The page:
The Irish Council for Civil Liberties (ICCL) has said a new safety bill could severely impact people's ability to express themselves online in an unintended way.
The Online Safety and Media Regulation Bill is implementing an EU directive, and proposes to restrict non-illegal speech online.
However the ICCL has said there are dangers in restricting speech that may be distasteful, but does not break any laws.
Executive director of ICCL, Liam Herrick, told Newstalk Breakfast the scope of the bill is too large.
"Everybody recognises that there needs to be more State regulation and oversight of what happens online, and social media in particular.
"And there's aspects of this proposed legislation which are clearly going in the right direction - particularly around criminal content, for example child sexual abuse material.
"The challenge I think is that you need to strike a balance between attacking and regulating criminal content, but also protecting freedom of expression".
He said the ICCL believes the way the bill is drawn up could "in an unintended way have severe impacts on our ability to express ourselves online and also in terms of private messaging".
He said any new sanctions have to be clear and precise.
"Whereas the bill proposes to define harmful content as including material that's a criminal offence... also will regulate material that is likely to have the effect of intimidating, threatening, humiliating or persecuting a person to which it pertains.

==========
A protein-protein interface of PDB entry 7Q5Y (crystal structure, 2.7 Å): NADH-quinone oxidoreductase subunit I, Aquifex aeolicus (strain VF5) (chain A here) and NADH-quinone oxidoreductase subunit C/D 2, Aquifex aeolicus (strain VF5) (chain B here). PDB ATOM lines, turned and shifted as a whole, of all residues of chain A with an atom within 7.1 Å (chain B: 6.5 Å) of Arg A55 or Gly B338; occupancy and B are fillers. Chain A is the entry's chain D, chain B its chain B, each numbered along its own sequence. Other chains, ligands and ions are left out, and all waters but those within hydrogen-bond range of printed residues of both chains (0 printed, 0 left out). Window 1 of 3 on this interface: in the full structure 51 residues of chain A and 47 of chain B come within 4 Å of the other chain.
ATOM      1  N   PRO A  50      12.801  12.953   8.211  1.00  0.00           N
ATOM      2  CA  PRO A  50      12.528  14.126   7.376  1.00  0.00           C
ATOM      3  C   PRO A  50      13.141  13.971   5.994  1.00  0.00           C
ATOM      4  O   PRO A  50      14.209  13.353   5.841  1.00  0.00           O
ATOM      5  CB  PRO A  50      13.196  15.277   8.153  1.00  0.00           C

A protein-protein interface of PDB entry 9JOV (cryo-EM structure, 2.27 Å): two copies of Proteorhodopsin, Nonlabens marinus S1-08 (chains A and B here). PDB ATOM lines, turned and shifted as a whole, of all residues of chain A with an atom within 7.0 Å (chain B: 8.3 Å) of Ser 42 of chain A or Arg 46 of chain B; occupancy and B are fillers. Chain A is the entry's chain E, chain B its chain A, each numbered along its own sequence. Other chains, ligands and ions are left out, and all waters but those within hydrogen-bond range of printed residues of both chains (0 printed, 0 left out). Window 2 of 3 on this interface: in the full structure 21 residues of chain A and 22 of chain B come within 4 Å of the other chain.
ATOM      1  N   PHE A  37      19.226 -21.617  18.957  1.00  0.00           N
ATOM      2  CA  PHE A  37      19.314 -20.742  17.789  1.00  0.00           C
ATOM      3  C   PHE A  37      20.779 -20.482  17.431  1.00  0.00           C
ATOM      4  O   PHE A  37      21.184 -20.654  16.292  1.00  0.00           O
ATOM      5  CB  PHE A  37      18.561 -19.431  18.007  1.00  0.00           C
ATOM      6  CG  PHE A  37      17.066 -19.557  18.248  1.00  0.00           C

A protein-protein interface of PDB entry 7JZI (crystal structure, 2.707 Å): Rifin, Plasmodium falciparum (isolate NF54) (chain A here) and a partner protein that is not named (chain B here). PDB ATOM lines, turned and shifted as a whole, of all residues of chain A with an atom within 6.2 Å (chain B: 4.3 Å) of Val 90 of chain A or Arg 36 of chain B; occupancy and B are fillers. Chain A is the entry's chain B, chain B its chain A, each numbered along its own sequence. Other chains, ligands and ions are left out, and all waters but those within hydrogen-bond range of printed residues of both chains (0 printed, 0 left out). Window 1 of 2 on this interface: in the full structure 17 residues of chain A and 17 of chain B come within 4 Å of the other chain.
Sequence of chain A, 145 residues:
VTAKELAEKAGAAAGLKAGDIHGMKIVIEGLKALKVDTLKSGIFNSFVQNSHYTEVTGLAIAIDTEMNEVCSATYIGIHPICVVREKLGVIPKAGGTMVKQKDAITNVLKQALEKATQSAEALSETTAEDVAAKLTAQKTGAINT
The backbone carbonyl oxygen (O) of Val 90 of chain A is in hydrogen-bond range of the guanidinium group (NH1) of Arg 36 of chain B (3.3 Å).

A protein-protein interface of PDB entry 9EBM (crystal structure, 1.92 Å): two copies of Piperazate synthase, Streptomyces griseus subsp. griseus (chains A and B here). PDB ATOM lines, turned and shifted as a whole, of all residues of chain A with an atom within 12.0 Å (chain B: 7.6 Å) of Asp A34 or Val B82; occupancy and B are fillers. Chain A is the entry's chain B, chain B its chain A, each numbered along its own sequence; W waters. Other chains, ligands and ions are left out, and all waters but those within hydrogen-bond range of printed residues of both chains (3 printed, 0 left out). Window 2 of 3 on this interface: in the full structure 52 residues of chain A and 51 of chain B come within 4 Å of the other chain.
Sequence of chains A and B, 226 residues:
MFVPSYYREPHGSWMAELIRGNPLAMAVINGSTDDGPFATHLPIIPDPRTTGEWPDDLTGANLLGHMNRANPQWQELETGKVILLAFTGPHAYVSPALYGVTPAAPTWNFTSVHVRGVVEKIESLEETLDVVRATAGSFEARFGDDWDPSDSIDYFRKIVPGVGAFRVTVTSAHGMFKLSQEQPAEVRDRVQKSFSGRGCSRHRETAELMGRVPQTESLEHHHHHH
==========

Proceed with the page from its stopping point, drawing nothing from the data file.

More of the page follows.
"That is potentially very broad, very vague - it's introducing concepts that aren't particularly known to law.
"The danger here is that this could be interpreted so broadly that it will have a chilling effect on people being able to express themselves and engage in critical discourse online".
Role of new regulator 'wholly unclear'
He said this could see take-down notices issued, or people could be restricted from making certain expressions.
The bill also proposes to create a new regulator, whose role the ICCL has said "is wholly unclear".
Mr Herrick said this is too much power for one such body.
"It's proposing, essentially, a super-regulator - a new Media Commission that would replace the Broadcasting Authority of Ireland, and also take on huge new functions in relation to the online realm.
"It's proposing that this new body would be able to both set codes and define what is harmful content, and then also enforce it.
"We think this really is an over-reach: this new body will have far too many powers, and will be both setting the law and enforcing the law".
The ICCL said other possible approaches should be considered - including establishing a system that would allow social media platforms and other online service providers to opt-in to an online harms code, with specific attention given to children.